Maple Gochujang Roasted Brussels Sprouts are a delicious side dish featuring tender Brussels Sprouts tossed with sweet and spicy maple gochujang sauce then caramelized to perfection.
Maple Gochujang Roasted Brussels Sprouts
In this recipe, Brussels Sprouts magically transform into sweet and spicy little flavour bombs. On the outside, they’re sweet and caramelized but still remain soft and tender on the inside. Roasting them on high heat with maple syrup gives them a kick of extra sweetness to go with the spicy gochujang. They are amazing straight out of the oven and everyone will be snacking on them as you’re trying to plate them up!
How to Choose the Best Brussels Sprouts
As always, the quality of the produce used really has an effect on the final dish. Try to find firm sprouts with bright green unmarked exteriors and tight green leaves. They can be large, or small as long as they are all of uniform size. This will help them roast evenly together in the oven.
Not Everyone Loves Brussels Sprouts
Brussels Sprouts, along with many other cruciferous vegetables sometimes have a bad reputation. So many people (myself included) avoid these misunderstood veggies because they’ve only ever eaten them boiled. Over the years, I’ve learned how to overcome this culinary tragedy; the secret to great cruciferous veggies is oven roasting.
Why You Should Roast Cruciferous Vegetables
Roasting does something magical to cruciferous vegetables. Direct and prolonged contact with a hot dark surface caramelizes their sugars and mellows their entire flavour. I can’t even begin to explain how roasting has changed my attitude towards these vegetables. My hope is that you give this method a try because it opens up a whole new world of amazing flavours!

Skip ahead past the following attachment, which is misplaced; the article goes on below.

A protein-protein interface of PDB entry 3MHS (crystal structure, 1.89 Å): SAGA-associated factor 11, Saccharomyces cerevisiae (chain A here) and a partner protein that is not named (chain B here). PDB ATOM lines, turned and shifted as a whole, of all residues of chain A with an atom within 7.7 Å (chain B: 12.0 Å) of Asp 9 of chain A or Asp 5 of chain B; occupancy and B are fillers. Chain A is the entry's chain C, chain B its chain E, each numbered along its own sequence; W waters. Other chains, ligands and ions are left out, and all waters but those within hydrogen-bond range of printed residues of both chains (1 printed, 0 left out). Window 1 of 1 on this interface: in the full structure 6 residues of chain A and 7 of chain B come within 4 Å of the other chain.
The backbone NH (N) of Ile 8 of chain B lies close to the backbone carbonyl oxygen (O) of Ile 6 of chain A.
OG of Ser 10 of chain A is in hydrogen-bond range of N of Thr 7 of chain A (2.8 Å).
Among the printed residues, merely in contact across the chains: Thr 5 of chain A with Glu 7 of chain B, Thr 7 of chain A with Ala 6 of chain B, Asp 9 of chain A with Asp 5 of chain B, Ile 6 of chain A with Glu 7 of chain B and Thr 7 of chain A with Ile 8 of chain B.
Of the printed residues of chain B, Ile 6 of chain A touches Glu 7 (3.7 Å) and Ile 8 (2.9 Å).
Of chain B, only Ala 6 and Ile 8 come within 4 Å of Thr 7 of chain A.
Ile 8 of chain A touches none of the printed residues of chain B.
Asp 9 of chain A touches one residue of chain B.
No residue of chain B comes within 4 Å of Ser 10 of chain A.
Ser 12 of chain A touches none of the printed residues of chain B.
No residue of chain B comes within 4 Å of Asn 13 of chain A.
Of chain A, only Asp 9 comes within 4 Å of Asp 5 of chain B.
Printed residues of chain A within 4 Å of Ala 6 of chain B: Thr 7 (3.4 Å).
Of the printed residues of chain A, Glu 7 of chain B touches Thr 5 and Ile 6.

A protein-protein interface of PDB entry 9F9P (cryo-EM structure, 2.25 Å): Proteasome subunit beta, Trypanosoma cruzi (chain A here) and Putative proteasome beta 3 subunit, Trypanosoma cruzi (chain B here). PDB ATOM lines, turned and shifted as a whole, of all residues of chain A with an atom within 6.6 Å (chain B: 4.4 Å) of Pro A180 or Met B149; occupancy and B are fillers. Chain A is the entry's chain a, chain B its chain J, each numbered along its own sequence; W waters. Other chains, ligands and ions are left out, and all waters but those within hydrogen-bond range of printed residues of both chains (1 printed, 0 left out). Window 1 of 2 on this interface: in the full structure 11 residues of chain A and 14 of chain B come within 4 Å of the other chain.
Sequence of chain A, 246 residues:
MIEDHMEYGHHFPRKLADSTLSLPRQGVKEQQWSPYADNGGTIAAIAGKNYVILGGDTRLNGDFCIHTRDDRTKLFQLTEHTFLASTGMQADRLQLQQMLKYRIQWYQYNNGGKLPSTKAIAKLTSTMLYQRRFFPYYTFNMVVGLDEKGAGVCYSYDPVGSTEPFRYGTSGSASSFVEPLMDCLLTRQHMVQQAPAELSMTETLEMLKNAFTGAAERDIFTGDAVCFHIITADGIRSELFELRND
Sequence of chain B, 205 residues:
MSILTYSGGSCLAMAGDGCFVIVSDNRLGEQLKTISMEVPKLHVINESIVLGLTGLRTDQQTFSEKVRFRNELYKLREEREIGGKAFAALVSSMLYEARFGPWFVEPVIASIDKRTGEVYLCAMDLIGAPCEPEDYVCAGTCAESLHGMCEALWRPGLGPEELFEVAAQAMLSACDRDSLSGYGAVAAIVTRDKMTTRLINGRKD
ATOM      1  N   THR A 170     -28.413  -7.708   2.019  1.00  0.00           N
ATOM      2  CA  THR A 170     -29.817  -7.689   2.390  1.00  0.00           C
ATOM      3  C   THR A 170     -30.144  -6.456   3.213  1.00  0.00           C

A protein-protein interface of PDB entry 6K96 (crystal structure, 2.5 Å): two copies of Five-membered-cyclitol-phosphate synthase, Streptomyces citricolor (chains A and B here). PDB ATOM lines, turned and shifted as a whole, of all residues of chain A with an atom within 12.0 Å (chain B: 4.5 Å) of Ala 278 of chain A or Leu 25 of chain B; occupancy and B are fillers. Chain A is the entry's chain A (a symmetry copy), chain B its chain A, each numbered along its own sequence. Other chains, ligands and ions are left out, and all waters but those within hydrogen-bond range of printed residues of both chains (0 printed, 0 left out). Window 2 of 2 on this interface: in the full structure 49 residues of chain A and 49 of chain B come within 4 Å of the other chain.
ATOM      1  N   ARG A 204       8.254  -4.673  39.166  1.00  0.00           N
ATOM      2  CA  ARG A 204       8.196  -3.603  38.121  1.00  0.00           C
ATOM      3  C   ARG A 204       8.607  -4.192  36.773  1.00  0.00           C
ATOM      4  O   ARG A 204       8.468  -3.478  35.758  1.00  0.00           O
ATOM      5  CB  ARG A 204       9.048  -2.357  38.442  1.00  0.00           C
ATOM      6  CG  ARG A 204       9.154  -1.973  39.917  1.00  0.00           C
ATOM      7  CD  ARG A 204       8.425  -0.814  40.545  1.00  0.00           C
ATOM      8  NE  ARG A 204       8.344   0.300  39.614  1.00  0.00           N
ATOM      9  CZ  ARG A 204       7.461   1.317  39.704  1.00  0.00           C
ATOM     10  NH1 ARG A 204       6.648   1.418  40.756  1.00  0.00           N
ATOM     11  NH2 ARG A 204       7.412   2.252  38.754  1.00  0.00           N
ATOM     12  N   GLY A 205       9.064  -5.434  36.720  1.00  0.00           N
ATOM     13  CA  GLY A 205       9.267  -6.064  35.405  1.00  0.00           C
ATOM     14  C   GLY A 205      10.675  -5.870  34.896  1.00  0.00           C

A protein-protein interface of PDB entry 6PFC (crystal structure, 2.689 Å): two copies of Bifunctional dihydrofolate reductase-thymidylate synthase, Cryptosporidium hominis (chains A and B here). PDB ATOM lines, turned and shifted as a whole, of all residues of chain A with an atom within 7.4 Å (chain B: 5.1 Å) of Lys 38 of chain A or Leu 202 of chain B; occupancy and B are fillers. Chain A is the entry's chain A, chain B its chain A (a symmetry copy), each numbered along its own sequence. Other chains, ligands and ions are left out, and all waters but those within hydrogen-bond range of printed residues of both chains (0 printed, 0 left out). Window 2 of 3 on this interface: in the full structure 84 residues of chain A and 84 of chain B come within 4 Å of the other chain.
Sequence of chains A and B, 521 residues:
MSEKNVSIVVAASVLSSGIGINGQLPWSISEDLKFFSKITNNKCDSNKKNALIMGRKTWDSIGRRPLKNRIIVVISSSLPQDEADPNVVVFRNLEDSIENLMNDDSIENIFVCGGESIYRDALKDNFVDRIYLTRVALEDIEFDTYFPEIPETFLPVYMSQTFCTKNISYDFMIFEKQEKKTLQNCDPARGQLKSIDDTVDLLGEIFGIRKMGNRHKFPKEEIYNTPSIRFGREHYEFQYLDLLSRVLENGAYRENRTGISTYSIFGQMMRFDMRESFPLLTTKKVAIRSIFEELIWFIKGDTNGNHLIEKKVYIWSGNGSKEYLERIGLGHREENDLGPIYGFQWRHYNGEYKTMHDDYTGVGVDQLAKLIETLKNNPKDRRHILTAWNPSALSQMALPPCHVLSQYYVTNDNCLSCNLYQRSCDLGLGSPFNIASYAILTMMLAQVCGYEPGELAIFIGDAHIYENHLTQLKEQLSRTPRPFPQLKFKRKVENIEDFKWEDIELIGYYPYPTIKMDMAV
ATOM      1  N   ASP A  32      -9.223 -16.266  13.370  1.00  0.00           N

For example (and you have to trust me on this), cut up a whole cabbage into wedges, toss them with a bit of oil, season and roast them at 400 F for just over an hour. Don’t worry if the cabbage looks like unrecognizable charred blobs, just give it a try. The three of us will eat an entire cabbage at one sitting this way.
How to Roast Brussels Sprouts
Let’s get back to the sprouts. For the best roasting results, the oven must be hot. Pre-heat it to 400 F before you begin trimming and halving the sprouts. If there are any outer leaves that have fallen off, save them to add midway during the roasting. Finally, toss the halves in a bowl with the maple syrup, gochujang, garlic, oil, salt and pepper.
Place the coated sprouts cut side down on a dark baking sheet. Give them lots of space to ‘breathe’. The dark pan is key here, I’ve tried them on parchment and they just don’t get the perfectly caramelized bottoms.
Roasting Brussels Sprouts takes far less time than cabbage or a whole head of cauliflower. In 20-25 minutes of cooking time you should have perfectly caramelized little globes of yum. Check out how caramelized they are in the photos.
How to Finish the Dish
These roasted Brussels Sprouts are absolutely delicious ‘as is’ but finishing the dish with a some fresh roasted peanuts, sesame seeds and sliced green onion really completes the dish. All three are a great addition because they go well with the sweet and spicy sprouts.
A few words about gochujang: Gochujang is a fermented chili paste used in many Korean dishes. It’s made from chili powder, glutinous rice, fermented soy bean powder (meju), barley malt powder (yeotgireum), and salt. These ingredients give it a wonderful savoury, sweet and spicy flavour profile. Gochujang comes in a little red tub and can be found at many Asian supermarkets.